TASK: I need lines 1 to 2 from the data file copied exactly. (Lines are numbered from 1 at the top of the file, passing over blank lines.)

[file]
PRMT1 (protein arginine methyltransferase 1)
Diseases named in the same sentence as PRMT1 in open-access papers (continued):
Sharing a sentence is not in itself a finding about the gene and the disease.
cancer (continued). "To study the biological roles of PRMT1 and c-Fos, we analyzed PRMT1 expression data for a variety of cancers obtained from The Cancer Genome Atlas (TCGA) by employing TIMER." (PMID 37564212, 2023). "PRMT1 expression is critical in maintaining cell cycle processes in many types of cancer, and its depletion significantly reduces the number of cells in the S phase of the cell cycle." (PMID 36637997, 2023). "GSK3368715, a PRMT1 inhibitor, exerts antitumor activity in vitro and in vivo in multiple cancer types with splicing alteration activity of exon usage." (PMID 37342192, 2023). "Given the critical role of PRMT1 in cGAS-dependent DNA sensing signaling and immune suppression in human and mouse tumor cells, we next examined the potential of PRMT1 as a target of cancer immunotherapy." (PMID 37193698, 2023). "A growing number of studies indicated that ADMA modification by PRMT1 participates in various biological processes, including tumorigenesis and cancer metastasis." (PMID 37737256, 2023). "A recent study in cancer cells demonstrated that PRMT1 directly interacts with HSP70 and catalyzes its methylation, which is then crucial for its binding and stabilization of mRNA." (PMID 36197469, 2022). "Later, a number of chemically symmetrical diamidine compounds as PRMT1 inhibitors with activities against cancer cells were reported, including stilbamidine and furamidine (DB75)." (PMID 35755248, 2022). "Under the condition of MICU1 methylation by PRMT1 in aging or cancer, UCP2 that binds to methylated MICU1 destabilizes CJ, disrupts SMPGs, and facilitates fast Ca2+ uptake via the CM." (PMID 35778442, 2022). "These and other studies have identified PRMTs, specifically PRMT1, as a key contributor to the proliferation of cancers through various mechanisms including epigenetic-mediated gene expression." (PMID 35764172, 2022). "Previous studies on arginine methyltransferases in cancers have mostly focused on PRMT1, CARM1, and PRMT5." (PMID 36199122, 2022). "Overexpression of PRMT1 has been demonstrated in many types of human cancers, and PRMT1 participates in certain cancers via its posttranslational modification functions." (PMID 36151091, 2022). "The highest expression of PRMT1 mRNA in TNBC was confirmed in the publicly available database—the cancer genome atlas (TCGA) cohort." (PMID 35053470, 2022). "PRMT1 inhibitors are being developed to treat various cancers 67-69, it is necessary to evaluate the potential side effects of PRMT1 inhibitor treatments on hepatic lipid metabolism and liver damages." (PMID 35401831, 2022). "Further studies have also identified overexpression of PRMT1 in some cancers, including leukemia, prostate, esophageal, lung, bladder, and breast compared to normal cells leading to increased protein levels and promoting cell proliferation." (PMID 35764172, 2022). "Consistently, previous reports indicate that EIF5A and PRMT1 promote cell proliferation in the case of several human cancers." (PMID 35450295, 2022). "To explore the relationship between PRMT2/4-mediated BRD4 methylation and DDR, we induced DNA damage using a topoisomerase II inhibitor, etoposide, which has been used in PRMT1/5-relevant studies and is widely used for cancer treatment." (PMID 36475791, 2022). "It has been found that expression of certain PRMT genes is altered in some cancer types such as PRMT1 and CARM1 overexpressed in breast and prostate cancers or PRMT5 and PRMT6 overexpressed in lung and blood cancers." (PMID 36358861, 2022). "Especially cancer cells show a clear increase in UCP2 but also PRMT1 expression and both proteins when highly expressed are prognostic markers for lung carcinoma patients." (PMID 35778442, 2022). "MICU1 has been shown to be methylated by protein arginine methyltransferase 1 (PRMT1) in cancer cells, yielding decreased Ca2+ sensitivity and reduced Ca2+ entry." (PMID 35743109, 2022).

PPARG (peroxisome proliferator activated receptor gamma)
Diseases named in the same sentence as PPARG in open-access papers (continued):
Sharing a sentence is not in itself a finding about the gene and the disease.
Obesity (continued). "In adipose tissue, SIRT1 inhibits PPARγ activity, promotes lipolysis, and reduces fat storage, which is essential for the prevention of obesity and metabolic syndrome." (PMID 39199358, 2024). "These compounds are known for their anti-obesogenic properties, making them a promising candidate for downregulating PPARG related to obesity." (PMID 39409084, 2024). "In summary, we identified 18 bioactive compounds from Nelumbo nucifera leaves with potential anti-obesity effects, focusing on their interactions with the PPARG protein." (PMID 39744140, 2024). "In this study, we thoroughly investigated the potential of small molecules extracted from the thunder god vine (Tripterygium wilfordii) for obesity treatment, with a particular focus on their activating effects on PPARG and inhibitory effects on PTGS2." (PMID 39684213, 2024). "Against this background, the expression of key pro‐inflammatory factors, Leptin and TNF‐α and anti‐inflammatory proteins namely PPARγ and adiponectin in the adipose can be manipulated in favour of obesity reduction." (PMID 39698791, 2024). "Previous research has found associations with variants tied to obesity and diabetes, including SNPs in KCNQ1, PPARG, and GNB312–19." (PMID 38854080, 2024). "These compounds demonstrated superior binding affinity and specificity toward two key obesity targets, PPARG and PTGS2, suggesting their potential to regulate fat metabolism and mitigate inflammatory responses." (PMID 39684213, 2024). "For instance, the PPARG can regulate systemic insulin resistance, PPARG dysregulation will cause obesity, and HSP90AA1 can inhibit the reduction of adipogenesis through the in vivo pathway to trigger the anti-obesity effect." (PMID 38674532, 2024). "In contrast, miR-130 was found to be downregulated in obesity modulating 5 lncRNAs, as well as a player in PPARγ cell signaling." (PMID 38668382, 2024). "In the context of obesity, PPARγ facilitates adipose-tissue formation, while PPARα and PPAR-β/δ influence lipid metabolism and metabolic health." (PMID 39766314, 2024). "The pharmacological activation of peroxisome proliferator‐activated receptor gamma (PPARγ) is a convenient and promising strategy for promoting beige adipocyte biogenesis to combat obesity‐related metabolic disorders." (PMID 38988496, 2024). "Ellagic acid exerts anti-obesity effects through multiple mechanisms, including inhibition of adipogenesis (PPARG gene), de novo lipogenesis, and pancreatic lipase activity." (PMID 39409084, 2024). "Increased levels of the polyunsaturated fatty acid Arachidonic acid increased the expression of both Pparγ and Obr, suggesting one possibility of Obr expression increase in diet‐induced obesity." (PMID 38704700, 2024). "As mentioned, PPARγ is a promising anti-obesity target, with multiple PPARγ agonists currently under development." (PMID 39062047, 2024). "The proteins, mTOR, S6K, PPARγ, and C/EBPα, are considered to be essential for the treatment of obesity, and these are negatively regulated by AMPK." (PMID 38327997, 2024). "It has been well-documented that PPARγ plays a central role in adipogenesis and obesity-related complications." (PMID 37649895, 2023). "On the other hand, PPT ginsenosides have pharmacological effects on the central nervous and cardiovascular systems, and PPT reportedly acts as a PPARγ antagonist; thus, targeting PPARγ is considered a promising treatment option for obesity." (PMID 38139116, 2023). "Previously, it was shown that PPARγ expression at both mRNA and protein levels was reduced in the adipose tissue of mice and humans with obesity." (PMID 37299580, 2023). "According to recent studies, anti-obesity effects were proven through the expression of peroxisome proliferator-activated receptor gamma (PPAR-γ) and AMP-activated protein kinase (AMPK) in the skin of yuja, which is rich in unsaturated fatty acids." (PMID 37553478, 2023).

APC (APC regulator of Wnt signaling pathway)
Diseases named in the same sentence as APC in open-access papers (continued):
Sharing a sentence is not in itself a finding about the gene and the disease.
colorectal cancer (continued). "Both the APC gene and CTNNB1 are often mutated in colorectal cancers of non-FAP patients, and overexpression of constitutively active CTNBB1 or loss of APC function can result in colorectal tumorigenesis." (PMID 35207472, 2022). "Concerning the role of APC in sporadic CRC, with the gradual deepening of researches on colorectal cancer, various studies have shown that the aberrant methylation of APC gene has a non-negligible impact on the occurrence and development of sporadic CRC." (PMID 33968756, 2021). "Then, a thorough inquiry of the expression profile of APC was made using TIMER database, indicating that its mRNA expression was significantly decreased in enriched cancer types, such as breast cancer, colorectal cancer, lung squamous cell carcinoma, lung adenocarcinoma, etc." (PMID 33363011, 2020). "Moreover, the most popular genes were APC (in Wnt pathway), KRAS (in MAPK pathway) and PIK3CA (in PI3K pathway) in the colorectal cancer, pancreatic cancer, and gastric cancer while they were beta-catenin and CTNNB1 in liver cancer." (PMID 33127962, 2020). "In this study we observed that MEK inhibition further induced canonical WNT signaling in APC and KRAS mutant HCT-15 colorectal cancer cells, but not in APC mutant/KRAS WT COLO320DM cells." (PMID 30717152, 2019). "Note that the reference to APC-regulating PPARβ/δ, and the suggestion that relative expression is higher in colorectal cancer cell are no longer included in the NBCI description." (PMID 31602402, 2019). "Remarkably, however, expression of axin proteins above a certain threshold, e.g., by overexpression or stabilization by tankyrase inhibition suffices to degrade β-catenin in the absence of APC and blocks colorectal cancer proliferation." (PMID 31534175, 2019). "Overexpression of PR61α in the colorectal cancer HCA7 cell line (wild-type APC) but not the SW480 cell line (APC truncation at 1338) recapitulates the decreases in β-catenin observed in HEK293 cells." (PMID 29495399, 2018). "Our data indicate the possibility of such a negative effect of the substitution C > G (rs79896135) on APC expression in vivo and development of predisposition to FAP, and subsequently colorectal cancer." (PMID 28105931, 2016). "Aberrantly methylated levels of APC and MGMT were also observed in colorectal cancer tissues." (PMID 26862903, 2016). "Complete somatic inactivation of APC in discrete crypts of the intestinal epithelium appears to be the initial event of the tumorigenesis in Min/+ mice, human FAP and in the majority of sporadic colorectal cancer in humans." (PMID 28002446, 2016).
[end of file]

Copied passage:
PRMT1 (protein arginine methyltransferase 1)
Diseases named in the same sentence as PRMT1 in open-access papers (continued):